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While everyone talks about blockchain, also known as mutual distributed ledger technology, just a few people actually know what this technology can do and how it could someday revolutionize the re/insurance industry, just by streamlining back-office processes.
As a result, Insurance Journal in this article provides a description of what blockchain is and how it works. The second article in this series covers some of the industry’s nascent steps into using the technology.
“Mutual distributed ledgers are records of transactions, which are shared, can’t be changed, are stored in multiple locations with no central ownership,” explained Michael Mainelli, executive chairman at Z/Yen, a London-based technology company and think tank.
“I can add transactions to the ledger — for example, correcting a misspelled name — but there’s always a permanent record of the original document as well as the corrected document,” he said. “In other words, it’s a multi-organizational data base with a super audit trail.”
Paul Meeusen, Swiss Re’s head of Finance and Treasury Services, uses an everyday analogy to explain blockchain. “I tell people to think of it as a 1) dropbox [the distributed ledger], 2) that is secure and 3) has intelligence.”
Meeusen leads Swiss Re’s involvement in the Blockchain Insurance Industry Initiative (B3i), which launched in October 2016 to explore the potential use of distributed ledger technology and now has 15 industry members.
Rather than everyone transacting business on their own, with a distributed ledger, for example, the broker, the cedent and the panel of reinsurers share information. Meeusen said such sharing makes business sense because “when a nat-cat loss event happens, it’s the same base underlying risk and data that affects all of us on the risk.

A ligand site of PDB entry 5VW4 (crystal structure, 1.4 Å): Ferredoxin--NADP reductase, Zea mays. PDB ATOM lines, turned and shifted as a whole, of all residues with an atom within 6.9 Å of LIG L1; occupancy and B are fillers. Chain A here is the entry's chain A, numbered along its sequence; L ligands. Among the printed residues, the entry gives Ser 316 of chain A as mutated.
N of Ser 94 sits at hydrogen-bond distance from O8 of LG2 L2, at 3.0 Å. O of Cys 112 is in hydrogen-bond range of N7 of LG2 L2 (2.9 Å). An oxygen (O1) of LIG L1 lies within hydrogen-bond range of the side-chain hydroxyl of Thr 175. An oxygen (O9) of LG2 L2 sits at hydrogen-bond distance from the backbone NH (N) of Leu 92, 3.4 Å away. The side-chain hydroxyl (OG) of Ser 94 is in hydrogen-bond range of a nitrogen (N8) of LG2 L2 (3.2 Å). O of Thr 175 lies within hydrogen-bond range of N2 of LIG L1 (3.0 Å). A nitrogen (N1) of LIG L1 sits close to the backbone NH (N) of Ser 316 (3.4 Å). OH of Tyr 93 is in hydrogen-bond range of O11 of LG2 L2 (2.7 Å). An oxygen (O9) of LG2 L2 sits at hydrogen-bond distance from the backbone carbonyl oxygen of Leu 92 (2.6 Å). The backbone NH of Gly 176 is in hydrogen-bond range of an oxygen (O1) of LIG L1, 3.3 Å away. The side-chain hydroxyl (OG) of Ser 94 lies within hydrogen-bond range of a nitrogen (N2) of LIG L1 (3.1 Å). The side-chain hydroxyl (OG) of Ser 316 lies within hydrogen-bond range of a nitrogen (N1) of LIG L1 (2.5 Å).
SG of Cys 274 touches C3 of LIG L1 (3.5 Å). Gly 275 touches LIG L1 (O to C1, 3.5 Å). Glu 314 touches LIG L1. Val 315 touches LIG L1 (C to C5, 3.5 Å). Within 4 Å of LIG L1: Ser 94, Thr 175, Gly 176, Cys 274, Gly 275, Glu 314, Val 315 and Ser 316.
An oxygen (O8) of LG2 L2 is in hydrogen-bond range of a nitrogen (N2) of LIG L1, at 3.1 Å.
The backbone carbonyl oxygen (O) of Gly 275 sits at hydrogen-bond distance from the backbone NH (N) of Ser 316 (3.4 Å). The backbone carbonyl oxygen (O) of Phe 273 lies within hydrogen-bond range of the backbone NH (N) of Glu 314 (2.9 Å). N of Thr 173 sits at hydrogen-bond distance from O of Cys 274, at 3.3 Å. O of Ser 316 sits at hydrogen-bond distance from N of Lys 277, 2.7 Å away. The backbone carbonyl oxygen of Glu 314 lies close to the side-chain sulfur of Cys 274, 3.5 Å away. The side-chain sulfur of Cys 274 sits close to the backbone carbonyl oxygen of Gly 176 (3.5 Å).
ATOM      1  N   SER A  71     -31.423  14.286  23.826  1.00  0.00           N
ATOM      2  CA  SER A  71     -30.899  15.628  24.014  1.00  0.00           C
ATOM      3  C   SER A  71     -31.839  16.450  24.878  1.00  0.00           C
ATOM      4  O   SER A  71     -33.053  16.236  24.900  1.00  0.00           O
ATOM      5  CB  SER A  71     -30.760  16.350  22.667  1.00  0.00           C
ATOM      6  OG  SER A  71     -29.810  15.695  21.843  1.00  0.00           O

While the concept of a “shared” ledger appeals to many people in the industry, they are worried about the security aspect of the process and want to be certain that a competitor can’t view proprietary information.
As a result, cryptography and public and private keys are being developed to “make sure that while we share, we are always certain about data privacy, security and anonymity—so that people should see only what they are supposed to see,” Meeusen said.
He then described the third blockchain pillar, “intelligence,” where so-called smart contracts are employed, protected with encryption.
Meeusen explained that the encrypted smart contract would include legal conditions such as triggers, the accumulation of loss events, what lines are covered, excluded risks and policy limits.
“With this intelligence, information is shared securely and gets processed and interpreted more quickly,” he said.
Of course, blockchain and distributed ledger technology is still very theoretical for the insurance industry, where it is in the proof-of-concept phase. Indeed, B3i is gearing up to use blockchain for the first time in a reinsurance contract in June.
Mainelli believes blockchain will help the wholesale insurance market work together as never before. “This technology for the first time may enable a sophisticated market— such as the London market—to automate itself,” he emphasized.
Historically, the London market has feared automation via platforms dominated or owned by market participants, which would create natural monopolies for central third parties who want to extract rents, or fees, for operating on the platform, he explained.